Beauty in your backyard: Riverside Park showcases spring's beauty
JANESVILLE—Sunday's wildflower walk in Riverside Park featured steep stairs, uneven and narrow paths, and, occasionally, the unsettling feeling of being far to close to the edge of the rocky bluff.
But for the 50 or so people who made the trip, the chance to observe nature with the assistance of a well-known conservationist, made it more than worthwhile.
“This is one of the best places in the county to see spring wildflowers,” said Dave Bendlin, who led the group.
Sunday's tour, which was organized by Janesville Leisure Services and Friends of Riverside Park, started at the north pavilion then proceeded up a steep set of stairs to the Ice Age Trail.
Bendlin, a former high school biology teacher and a member of the Rock County Conservationists, led the group. The Friends' Pam VanBrocklin brought up the rear. Along the route of the two-hour walk they pointed out the natural features along the bluff that make it such a good home for wild flowers.
To date, the Friends group has recorded 29 types of wild flowers.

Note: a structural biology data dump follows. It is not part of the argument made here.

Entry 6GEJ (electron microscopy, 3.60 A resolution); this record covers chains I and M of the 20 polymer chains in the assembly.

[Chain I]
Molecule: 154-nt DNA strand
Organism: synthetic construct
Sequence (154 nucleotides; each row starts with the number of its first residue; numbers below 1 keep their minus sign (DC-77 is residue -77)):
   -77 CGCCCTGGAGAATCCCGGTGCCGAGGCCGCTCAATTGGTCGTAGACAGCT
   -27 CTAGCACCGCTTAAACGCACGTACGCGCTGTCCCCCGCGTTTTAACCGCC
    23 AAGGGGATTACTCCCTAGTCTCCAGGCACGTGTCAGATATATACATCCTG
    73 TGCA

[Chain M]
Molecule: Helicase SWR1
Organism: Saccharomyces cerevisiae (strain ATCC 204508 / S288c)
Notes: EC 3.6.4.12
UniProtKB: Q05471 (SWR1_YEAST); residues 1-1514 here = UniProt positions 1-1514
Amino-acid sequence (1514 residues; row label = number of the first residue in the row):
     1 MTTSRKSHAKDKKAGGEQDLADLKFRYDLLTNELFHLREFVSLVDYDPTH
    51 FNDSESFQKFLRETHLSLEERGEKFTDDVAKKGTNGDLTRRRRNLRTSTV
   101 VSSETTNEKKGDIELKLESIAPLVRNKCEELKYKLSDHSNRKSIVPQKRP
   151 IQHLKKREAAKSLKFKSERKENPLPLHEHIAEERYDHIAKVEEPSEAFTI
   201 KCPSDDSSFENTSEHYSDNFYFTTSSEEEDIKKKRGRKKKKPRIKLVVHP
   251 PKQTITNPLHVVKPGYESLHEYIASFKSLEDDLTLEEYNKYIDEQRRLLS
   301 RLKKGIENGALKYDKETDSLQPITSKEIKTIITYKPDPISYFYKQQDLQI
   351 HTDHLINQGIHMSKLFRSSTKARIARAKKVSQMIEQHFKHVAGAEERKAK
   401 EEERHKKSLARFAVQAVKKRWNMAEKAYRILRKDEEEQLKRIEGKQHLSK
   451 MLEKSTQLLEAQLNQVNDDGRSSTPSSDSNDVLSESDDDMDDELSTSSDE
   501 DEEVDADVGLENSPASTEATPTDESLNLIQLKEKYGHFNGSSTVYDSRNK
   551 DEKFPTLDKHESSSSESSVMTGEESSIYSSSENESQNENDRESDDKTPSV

The bluff is home to a variety of “micro-climates” that allow wildflowers and ferns to thrive, Bendlin said. The shaded and damp cliffs, for example, allow rare ferns to grow. Part of the cliff is limestone, another is sandstone, creating slightly different habitats.
A Canadian yew, hundreds of miles south of its native habitat home, has found a microclimate that suits it on the cliff. Bendlin said the shrub is a leftover from the Ice Age. The only other example he has seen was in northern Wisconsin.
It was the flowers that garnered the most attention, however. Bellwort, blood root, cut leaf toothwort, Dutchman's breeches, early meadow rue, false Solomon's seal, fall rue anemone, wild ginger, May apple, sharp-lobed hepatica and miterwort were all in different stages of bloom..
Along with the big picture, Bendlin shared botanical trivia including:
—The “doctrine of signatures” was a theory that held that plants that look like parts of the body could be used to treat that part of the body. Sharp-lobed hepatica, which is found along the trail, has a leaf that is shaped like a liver, leading people to suspect that it could be used to treat liver aliments.
—The flowers of the wild ginger hang under its leaves and droop near the ground. Beetles and other passing insects pollinate the plant.
—The ragged and damp edges of the bluff are home to a rare, red-stemmed spleenwort, a tiny fern with deep red stalks.
—Almost the only thing that can pollinate the flowers of the Dutchman' s breeches are large bumblebees.
A late spring means that the best blossoms are yet to come, Bendlin said.
“Come back in a week,” he said.
On Saturday, May 10, not only will the flowers be in bloom, but the Friends of Riverside Park also will be hosting a Bird City Festival from 9 a.m. to 1 p.m. with interactive projects for kids as well as a photography contest.
On at that same day, Bendlin will be leading a nature walk that includes wild flowers at Carver-Roehl Park, near Clinton. The walk starts a 9 a.m.